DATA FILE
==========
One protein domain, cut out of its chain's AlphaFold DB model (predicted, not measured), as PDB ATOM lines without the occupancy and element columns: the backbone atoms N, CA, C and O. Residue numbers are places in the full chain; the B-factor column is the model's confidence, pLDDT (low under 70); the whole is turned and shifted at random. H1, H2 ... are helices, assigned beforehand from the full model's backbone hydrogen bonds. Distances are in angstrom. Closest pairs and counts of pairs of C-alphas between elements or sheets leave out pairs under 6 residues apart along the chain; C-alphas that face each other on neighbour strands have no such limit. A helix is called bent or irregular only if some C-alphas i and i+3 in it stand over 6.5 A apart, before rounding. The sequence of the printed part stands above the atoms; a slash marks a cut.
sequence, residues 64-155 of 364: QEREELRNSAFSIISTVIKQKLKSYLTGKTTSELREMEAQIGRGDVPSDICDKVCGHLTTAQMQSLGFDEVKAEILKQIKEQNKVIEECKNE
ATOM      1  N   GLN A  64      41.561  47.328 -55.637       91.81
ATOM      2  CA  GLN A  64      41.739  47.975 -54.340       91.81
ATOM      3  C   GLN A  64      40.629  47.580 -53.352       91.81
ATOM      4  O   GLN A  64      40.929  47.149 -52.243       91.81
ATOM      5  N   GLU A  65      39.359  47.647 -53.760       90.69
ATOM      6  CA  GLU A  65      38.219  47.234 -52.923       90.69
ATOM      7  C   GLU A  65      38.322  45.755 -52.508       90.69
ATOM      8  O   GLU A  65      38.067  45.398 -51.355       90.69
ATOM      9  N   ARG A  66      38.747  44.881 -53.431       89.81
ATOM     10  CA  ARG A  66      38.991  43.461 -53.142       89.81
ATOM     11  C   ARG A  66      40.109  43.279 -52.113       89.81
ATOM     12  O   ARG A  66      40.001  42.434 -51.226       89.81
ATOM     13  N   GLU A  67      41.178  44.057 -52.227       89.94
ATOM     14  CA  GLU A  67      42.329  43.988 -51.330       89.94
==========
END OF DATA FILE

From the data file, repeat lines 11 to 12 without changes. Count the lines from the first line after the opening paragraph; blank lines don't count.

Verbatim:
ATOM     10  CA  ARG A  66      38.991  43.461 -53.142       89.81
ATOM     11  C   ARG A  66      40.109  43.279 -52.113       89.81